Are enums a code smell?
Many people consider Enums as a code smell and an anti-pattern in OOPs. Certain books have also cited enums as a code smell, such as the following.
“WARNING As a rule of thumb, enums are code smells and should be refactored to polymorphic classes. Dependency Injection in .Net by Mark Seemann
In most cases, enums smell because it’s frequently abused, but that doesn’t mean that you have to avoid them. Enums can be a powerful tool in your arsenal if used properly. In this article, I would like to give a brief review of scenarios when enums should be used and when they shouldn’t.
Enums are generally used to represent a group of constants. They are created using the enum keyword and the constants are separated with a comma.
Enums are often used in switch statements to check for corresponding values:
Enums are often thought of as string constants: named values that can be assigned and recognized later. But this is not the complete story, and if you stop here, you have just skimmed the surface.
Enums are actually implemented as classes, and enum values are their instances.
This means that enums can have properties and methods like any other class.
All enum classes inherit the Java standard class java.lang.Enum from which they inherit some potentially useful methods.
The inherited methods you should know about are
ordinal()and static method
name() method returns the name exactly as defined in the enum value. The
ordinal() method returns a numeric value that reflects the order in which the enums were declared, starting with zero. For example,
The method values() is more often useful. It returns an array of all enum values and can be used to iterate over them. Here’s an example.
Although enums are much more than just a list of strings, the most common use case of enums is to represent a list of constants. But why do we need enums for that? Why can’t we use a simple array of strings?
Let’s take an example. Suppose you are building a game with the following set of input commands.
There will be code in your program that reacts to these commands and then calls the right method to act on them. In the following code snippet, I assume that the String variable
commandWord holds the word that was typed in:
What’s wrong with this solution? There are really two fundamental problems that immediately stand out: type safety and globalisation.
The letter P was capital in “Pass” inside the switch case, and the compiler could not detect that.
Now let’s rewrite the same using ENUMS:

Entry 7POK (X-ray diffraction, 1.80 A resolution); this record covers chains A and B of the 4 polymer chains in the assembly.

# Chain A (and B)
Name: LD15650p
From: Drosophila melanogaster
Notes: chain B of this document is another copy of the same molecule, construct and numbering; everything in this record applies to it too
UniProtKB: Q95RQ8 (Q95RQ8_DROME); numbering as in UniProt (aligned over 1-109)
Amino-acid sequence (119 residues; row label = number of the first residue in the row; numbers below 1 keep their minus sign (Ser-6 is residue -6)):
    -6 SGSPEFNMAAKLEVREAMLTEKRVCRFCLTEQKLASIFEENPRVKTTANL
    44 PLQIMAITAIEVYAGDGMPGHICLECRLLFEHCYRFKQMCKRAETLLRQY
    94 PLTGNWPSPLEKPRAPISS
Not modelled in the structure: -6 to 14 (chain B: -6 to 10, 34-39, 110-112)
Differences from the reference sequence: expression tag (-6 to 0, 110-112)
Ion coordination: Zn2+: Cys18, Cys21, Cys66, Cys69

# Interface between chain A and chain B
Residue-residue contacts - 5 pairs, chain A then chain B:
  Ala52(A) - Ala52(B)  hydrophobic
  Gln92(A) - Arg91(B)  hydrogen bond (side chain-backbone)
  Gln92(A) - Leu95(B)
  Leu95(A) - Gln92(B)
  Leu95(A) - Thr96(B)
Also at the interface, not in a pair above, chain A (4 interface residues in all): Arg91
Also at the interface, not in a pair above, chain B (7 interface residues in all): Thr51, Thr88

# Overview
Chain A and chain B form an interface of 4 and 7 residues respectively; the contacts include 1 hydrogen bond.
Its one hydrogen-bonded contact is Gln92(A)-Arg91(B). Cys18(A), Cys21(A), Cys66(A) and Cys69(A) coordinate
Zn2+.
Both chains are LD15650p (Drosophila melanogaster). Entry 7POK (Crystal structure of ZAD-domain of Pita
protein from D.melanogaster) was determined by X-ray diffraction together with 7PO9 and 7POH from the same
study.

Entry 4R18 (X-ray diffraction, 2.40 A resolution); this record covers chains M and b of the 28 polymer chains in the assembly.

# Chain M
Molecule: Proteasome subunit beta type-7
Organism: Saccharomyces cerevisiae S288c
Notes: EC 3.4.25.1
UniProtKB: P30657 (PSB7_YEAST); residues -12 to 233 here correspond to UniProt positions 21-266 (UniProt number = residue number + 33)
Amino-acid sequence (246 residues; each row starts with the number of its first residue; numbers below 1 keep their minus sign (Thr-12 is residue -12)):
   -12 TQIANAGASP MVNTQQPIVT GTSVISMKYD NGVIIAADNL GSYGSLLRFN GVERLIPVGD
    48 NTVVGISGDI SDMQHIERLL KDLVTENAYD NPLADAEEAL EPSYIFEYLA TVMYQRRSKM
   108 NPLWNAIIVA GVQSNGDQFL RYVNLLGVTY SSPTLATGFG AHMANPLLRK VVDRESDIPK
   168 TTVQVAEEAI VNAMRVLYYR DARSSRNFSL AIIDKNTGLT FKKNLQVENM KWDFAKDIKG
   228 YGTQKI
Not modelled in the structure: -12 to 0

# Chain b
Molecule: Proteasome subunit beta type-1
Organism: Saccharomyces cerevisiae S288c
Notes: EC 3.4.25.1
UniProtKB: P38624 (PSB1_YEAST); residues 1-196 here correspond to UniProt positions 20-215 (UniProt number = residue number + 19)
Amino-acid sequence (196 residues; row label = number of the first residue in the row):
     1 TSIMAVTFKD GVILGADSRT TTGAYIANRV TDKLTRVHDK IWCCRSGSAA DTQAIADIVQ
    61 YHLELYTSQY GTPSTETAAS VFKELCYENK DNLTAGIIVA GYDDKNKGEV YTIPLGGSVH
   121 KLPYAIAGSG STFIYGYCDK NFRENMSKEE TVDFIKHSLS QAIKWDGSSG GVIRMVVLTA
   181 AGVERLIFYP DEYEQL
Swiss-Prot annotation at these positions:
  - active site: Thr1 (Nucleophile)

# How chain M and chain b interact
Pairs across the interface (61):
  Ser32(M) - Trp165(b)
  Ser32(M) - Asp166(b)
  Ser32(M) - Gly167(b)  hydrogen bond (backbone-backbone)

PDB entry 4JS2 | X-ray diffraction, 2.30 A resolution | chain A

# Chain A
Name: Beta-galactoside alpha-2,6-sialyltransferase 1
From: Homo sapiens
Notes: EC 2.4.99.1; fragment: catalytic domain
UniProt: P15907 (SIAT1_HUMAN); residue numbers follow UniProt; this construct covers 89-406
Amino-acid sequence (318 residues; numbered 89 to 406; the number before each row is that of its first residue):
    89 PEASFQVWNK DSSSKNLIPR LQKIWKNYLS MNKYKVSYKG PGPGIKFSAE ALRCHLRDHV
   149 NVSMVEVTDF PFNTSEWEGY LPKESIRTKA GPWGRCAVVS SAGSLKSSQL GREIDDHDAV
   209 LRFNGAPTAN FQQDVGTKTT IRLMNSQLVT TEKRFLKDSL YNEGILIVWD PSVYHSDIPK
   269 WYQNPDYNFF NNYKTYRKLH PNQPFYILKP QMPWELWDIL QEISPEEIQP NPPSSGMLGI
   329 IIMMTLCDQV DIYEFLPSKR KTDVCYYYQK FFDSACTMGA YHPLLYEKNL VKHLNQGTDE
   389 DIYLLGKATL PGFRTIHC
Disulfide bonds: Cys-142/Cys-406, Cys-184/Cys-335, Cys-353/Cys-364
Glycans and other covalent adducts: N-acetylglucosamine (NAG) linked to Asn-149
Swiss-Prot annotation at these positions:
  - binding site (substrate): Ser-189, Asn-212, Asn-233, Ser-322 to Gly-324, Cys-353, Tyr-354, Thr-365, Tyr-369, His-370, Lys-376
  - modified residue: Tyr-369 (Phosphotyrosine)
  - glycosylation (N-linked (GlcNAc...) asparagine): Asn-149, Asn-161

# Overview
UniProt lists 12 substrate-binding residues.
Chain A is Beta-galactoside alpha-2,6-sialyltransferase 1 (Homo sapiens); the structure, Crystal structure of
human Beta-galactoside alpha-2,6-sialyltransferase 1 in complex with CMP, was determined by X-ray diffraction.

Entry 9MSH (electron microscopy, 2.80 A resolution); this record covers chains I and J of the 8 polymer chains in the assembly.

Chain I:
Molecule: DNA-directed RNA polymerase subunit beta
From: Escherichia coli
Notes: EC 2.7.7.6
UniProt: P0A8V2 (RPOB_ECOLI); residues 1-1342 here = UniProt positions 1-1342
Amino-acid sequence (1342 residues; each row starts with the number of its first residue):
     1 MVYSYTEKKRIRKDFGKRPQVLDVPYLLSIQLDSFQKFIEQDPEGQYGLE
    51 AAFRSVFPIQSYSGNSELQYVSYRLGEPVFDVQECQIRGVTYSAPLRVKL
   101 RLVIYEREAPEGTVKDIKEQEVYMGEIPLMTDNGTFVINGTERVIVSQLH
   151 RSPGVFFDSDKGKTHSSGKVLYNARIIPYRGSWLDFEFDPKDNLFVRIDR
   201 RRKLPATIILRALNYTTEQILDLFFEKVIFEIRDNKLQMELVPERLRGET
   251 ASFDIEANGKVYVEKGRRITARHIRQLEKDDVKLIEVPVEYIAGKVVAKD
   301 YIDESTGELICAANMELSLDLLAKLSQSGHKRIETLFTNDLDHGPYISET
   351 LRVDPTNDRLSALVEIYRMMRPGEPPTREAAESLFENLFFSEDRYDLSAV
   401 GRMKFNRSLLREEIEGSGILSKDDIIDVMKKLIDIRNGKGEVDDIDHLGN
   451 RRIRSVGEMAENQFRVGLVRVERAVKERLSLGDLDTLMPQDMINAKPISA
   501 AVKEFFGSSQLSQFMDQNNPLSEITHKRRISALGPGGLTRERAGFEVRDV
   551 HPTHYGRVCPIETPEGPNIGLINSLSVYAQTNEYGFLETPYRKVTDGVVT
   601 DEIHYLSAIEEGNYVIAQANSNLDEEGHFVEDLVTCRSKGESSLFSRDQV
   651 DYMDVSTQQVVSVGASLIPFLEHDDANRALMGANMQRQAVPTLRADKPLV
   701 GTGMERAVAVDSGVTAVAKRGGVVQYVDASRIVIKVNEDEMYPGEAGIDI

If you mistype a case label or a value in an assignment here, the compiler will detect this and notify you.
If you decide to translate the program into a different language (let’s say the move command is now mouvement), this will cause errors. If you just change the command word in the array, the program will compile, but the functionality will break.
Enums force you to use multiple switch case
One primary reason ENUMs are considered code smells is that they tempt you to sprinkle switch statements throughout your code. And what is the issue with that?
Consider this scenario
There are some obvious problems here. It’s multiple OOP best practices:
- When new employee types are added, the function will grow and readability will go for a toss.
- It violates the Single Responsibility Principle (SRP) because there is more than one reason for it to change.
- It violates the Open-Closed Principle (OCP) because it must change whenever new types are added.
- Similar to this function, there will be an unlimited number of other functions that will have the same structure. isPayday(Employee e, Date date) or deliverPay(Employee e, Money pay) or a host of others. Adding an extra value to an enum means finding every use of the type in your code and potentially needing to add a new branch for the new value.
Unfortunately, we can’t always avoid switch statements, but we can make sure that each switch statement is buried in a low-level class.
Use the “ONE SWITCH” rule state by Robert C. Martin in Clean code: There may be no more than one switch statement for a given type of selection. The cases in that switch statement must create polymorphic objects that take the place of other such switch statements in the rest of the system.
Here, adding a new type simply means creating a new class that implements the interface — the changes are concentrated in a single place, and easier to make.
Note: This technique cannot be applied if you already have a class hierarchy. You can’t create a dual hierarchy via inheritance in object-oriented programming. But you can use another technique which is mentioned here: https://refactoring.guru/replace-type-code-with-state-strategy
Enums leads to suboptimal modeling
Similar to the previous issue, this is also not a standalone problem with enums. Unfortunately, enums can lead to poor data model design decisions sometimes.
Consider the previous example.
Suppose we want to store information about salary. “SALESMAN” has a commission-based salary, so we want to store the property commisionPercentage. The simplest way is to add a new property to the class.
However, this property is not relevant to “Engineer” as they don’t have a commission-based salary. So now you have an irrelevant property for “Engineer”, which is not a very clean way to represent the data.
A better way to design this is by using subclasses.
This might be obvious, but as with most obvious things — it’s not, so I thought it would be worth mentioning.